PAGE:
Trawler and motor yacht owners love the sound of our diesels; like music to our ears. The diesel power plants are the heart of any vessel.
But problems can occur with diesel fuel stored in your trawler’s fuel tanks, that will affect those diesels?
It is crucial to know what diesel fuel is to begin with. Diesel fuel is refined from crude oil. In petroleum refineries, crude oil is heated, and various hydrocarbon molecules are extracted to create the fuel. Diesel fuel is much heavier than gasoline and vaporizes much more slowly. It’s often referred to as “fuel oil” because of its consistency. Oftentimes forgotten, diesel is an organic matter.
“Provide a diesel engine good fuel and it will last forever and a day.” This old saying is less of an exaggeration than you might think. Repair statistics record that 90% of trawler diesel engine problems result from contaminated fuel. The promise of doing away with 9 out of 10 potential failures should put fuel-system upkeep at the top of your list.
The most frequent signals of fuel contamination in a trawler are clogged filters, and reduced engine performance. However, the lack of these circumstances does not necessarily suggest that your diesel fuel is not contaminated. In fact, it is probable that every trawler’s fuel is moderately contaminated. Fuel pick-up tubes, where the engine pulls fuel from the fuel tank, generally sit about 3/4 of an inch off the bottom of your fuel tank floor. This position is designed to protect the engine from contamination that has settled to the bottom of the tank. Consequently, you may never recognize that you have a diesel fuel contamination problem until the fuel is agitated in some way – such as when you are in rough waters in your trawler.
Moisture can get into trawler fuel storage tanks in different ways – by condensation of humid outside air, during transport from refineries to distributors, by leakage through faulty fill hoses or vents and by careless handling. Water can cause injector nozzle and pump corrosion, microorganism growth and fuel filter plugging with materials resulting from the corrosion or microbic growth. Your trawler’s fuel/water separators should be checked often for water and drained as necessary. In cold northern winters, ice formation in fuels containing water produces severe fuel line and filter plugging problems. Regularly getting rid of the water is the most effective means of preventing this problem; however, small amounts of alcohol may be used on an emergency basis to preclude fuel line and filter freeze-ups.
Regular diesel fuel filter exchanges and the expensive and time consuming project of cleaning diesel fuel tanks have become standard routine maintenance instead of waiting for a warning signal for diesel engine failure. Diesel fuel filter elements should give you several hundred hours or more and injectors some 15,000 hours. However, since diesel fuel is inherently unstable, solid matters begin to take shape and the gathering tank sludge will finally clog your diesel fuel filters, maybe ruin your injectors and cause diesel engines to smoke.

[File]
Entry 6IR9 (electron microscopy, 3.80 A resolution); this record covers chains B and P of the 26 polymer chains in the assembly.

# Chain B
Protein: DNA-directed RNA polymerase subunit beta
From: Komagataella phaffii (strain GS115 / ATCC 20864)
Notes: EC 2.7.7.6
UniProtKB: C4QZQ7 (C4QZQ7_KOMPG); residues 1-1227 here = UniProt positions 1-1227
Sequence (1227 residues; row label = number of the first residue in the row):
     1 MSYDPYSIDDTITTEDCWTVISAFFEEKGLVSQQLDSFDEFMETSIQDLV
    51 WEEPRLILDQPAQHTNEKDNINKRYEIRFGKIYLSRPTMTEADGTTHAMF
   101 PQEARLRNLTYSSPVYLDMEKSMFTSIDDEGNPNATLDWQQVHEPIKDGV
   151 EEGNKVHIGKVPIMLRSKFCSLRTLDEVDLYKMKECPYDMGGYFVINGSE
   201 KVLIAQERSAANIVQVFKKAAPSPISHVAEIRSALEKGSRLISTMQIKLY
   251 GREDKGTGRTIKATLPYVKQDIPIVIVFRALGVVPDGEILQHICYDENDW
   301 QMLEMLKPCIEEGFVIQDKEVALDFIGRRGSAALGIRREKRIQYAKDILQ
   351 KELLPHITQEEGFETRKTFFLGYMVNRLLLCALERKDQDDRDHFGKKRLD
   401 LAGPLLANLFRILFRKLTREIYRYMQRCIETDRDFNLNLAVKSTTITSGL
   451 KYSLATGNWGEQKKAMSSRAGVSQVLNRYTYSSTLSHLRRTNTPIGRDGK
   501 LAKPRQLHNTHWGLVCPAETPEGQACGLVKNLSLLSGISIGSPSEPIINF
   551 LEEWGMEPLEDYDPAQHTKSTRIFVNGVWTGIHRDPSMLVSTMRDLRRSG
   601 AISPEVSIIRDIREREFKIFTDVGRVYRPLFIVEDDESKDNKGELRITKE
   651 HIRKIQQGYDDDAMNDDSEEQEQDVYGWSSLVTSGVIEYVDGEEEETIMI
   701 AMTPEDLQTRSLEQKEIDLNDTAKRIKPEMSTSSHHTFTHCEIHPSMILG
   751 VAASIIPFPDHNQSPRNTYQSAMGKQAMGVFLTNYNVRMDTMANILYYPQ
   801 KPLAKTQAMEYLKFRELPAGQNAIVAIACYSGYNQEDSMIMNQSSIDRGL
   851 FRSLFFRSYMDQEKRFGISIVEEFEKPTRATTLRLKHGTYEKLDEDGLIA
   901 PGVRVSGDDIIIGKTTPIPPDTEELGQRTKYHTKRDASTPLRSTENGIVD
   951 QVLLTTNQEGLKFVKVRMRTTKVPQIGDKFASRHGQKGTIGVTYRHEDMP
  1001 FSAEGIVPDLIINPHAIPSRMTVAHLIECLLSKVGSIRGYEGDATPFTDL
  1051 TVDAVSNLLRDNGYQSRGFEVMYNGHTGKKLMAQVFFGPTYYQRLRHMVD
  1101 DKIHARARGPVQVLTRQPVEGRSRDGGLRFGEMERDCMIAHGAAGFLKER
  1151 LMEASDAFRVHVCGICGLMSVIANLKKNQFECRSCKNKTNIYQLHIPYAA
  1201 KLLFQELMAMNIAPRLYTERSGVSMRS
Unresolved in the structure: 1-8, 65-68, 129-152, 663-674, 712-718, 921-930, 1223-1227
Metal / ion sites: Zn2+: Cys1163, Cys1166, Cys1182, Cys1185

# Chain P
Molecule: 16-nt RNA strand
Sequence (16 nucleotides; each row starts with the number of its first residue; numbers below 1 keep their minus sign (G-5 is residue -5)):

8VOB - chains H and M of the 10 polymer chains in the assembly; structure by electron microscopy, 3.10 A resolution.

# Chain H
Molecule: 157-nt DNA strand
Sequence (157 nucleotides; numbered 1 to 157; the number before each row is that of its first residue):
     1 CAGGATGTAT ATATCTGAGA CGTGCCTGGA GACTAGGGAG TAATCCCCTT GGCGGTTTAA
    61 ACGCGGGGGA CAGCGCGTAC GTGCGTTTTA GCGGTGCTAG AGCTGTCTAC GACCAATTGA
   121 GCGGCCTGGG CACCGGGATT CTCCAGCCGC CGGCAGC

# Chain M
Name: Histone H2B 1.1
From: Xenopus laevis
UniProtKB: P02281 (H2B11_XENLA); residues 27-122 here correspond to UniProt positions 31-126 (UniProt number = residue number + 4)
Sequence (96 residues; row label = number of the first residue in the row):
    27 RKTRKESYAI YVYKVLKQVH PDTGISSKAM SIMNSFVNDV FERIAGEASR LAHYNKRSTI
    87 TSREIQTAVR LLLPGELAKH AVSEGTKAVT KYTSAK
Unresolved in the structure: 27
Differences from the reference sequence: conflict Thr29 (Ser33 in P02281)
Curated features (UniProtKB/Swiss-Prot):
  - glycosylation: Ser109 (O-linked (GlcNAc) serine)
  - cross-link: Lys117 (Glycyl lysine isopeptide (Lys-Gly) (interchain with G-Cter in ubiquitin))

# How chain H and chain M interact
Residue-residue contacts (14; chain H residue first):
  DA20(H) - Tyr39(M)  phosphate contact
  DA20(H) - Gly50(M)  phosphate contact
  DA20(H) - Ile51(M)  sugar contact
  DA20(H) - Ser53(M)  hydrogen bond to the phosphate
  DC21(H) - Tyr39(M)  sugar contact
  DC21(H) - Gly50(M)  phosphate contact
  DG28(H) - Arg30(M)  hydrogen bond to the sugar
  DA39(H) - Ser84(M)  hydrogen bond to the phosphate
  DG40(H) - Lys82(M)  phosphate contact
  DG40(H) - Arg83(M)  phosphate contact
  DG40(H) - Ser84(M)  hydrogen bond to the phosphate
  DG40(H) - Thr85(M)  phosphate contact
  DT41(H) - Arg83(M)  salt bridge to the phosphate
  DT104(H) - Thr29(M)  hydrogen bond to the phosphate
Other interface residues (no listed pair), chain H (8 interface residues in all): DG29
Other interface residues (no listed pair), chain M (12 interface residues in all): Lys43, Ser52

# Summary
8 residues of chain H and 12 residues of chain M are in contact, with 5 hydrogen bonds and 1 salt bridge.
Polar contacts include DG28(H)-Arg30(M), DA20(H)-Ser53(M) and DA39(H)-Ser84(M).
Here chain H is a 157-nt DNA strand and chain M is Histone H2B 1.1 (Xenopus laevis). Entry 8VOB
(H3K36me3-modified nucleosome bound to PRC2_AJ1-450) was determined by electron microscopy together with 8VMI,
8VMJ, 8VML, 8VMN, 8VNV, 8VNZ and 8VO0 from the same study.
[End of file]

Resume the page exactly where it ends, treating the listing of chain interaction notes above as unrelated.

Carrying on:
Diesel Fuel stored in trawler tanks for long periods (six months and more) requires special care. This diesel suffers from multiple problems that influence its quality. The presence of free water supplies the platform for microbiological growth that result in the formation of slime and acids inducing corrosion of metal surfaces such as storage tanks, pumps, injectors, etc. Left neglected this water layer will entrap sludge and become the breeding ground for microbes, fungus, yeast and more. This toxic mix produces acids that compromise the integrity of your storage tank, lines, pumps, fittings and worse, diesel machinery.
Another crucial factor leading to diesel deterioration, is mechanical stress created by heat and pressure of pumps. Since most diesel engines return substantial amounts of fuel back to the tank, it is easy to see that the engine itself adds to fuel deterioration.
Microbes in the form of bacteria and fungus are present in all diesel fuels. Extended periods of fuel storage can create ideal opportunities for microbes to grow in fuel tanks. The first suggestion of microbic contamination is mucous-like accumulations on fuel-filters. Bugs can only be removed from the fuel system by polishing or by preventing their occurrences by use of a diesel fuel pesticide such as BioBor. I highly recommend it.
Should you use diesel fuel additives? There are plenty of additives on the market today that are designed to improve the operation and efficiency of diesel fuel. I opt to use Marvel Mystery Oil. However, if you use the proper additives, you can achieve peak performance from your fuel every time.
Most trawler fuel systems have primary and secondary filtering systems installed; Racor is a good example. Every time the diesel engine is operated, the diesel is polished by filtering and returning fuel back to the storage tanks. A separate polishing system can also be installed that polishes the fuel independently of the engine operating.
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